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APHND’s Sal Abruscato: “I would totally consider doing something interesting with Kenny Hickey... maybe one day we could do something cool and create something or just have a one off moment door project would involve all three of us (with Johnny)..."

Interview with Sal Abruscato from A Pale Horse Named Death
by Lior "Steinmetal" Stein at 06 April 2019, 9:36 PM

It is sure about time, but there were reasons. A Pale Horse Named Death, led by ex-Type O Negative drummer, Sal Abruscato, is back in the fold. Recently, a new album was released, titled “When The World Becomes Undone”, via SPV’s sub-label, Long Branch Records. Steinmetal had a chat with Sal, while the band’s tour in Europe, about the vision behind the album, inspirations, future opportunities and more.

Hello Sal, it is a privilege having you for this interview for Metal Temple online magazine. How have you been doing sir?

I’ve been doing great been on the road out here in Europe.

It has been quite some time since the last A Pale Horse Named Death album, nearly six years ago. What kept you guys all this time?

A lot has gone on in my life. My second daughter Josie was born disabled and that changed our lives. I also got involved playing and recording with other bands. Life just got really complicated and I needed time.

May your daughter live a good healthy life, I wish you nothing but the best. I can only assume how tough it is, yet I am also sure that there is a lot joy of a new life in the family

The chosen title for your new album, released by Long Branch Records, is “When The World Becomes Undone”. I thought about it and up until now, I still can’t put my finger on what you meant by it, kind of cryptic. Can you explain this intriguing title?

It was in 2014 when I was in a hotel room watching TV in Europe and there was all this crazy stuff going on with terrorists and people killing people. It just made me think that the world was unraveling in becoming undone and that’s when the title hit me.

It is connected with what was and is going on in the world, as well as personal tribulations and battles inside myself, manic depression, chaos and despair.

Do you believe that your inspiration to write “When The World Becomes Undone” maintained a focus on states of affairs or events in the early days of the band? What actually was your inspiration for this album?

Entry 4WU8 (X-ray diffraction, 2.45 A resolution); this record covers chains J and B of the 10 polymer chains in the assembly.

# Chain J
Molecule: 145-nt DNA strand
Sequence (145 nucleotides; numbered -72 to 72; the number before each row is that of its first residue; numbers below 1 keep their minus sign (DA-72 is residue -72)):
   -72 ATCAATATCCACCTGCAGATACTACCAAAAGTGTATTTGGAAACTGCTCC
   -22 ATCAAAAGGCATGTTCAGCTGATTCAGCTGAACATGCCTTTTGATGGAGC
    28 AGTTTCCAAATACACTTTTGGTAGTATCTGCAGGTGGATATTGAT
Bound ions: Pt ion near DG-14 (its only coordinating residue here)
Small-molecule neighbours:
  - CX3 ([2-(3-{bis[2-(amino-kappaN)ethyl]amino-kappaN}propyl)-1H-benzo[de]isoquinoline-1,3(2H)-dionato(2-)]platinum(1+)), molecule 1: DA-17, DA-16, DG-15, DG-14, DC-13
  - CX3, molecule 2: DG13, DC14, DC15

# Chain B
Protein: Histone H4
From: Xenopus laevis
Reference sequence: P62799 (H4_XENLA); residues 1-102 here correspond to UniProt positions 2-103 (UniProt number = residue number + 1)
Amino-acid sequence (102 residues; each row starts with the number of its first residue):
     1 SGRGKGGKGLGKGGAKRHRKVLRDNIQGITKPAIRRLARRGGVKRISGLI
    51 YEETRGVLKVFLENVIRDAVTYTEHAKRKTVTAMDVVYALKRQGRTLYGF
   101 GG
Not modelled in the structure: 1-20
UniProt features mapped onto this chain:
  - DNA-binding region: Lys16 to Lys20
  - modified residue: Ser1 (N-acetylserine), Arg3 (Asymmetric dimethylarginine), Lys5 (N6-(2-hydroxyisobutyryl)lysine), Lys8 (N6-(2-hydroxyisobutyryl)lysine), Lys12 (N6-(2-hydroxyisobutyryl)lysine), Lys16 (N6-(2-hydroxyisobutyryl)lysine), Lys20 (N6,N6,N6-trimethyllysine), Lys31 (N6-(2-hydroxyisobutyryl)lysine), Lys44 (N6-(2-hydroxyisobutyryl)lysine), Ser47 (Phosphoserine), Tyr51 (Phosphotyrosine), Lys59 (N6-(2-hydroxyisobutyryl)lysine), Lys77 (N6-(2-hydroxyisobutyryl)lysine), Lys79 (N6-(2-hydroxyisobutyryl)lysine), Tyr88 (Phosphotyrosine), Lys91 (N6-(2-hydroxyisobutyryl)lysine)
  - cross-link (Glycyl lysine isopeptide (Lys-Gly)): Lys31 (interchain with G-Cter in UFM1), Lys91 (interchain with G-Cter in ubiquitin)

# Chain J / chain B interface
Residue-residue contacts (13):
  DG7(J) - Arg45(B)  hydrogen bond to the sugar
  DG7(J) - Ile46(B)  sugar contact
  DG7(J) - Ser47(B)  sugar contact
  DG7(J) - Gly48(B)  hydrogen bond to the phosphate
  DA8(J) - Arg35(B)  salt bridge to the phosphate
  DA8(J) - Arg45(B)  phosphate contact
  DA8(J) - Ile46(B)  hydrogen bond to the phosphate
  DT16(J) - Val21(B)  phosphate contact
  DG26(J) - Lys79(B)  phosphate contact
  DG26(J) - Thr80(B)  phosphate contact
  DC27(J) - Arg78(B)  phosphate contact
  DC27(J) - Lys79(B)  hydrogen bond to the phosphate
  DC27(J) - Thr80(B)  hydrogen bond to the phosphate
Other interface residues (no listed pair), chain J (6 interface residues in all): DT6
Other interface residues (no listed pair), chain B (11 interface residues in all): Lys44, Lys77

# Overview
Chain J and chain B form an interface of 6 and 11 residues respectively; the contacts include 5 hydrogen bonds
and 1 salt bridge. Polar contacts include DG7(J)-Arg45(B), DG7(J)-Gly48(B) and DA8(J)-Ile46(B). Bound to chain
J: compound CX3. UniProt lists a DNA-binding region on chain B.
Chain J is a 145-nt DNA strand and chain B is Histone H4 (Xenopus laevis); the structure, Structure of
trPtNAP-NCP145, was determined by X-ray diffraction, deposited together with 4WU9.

Inspirations was from personal family problems, betrayals with friends and the insanity of the planet, global chaos etc. The lyrics, basically, all came to me after I was working on the album in the beginning of 2018 and I had a lot of sketches from over the years that I was working with. I knew in my head how things are going to go in. Once I set down and we started recording, it just all came out.

Musically, I must say that “When The World Becomes Undone” is rather different than the previous two albums. It bears an even darker and grimmer shadow, yet less heavy, in much closer proximity to mid to late 90s Type O Negative albums, “October Rust” and “World Coming Down”, an era of the band where you weren’t involved. Do you agree with that assessment? What is your view regarding this album’s differentiation from its early predecessors?

I don’t know, I feel that it was a natural progression I wanted to do, you know, progress in a way that retains the sounds and quality from the first two albums but also showing improvement and progression of the band musically, lyrically and vocally. Of course it was also much more personal subject matter which seems to hit people hotter. Whether it relates to the mid period of Type O Negative, I don’t know, but it is I think a natural progression that represents where we are right now very well.

What can you tell about the instrumental parts? These are sure enigmatic concepts, which some appeared to me like constant suffering. What is the intention of those instrumentals?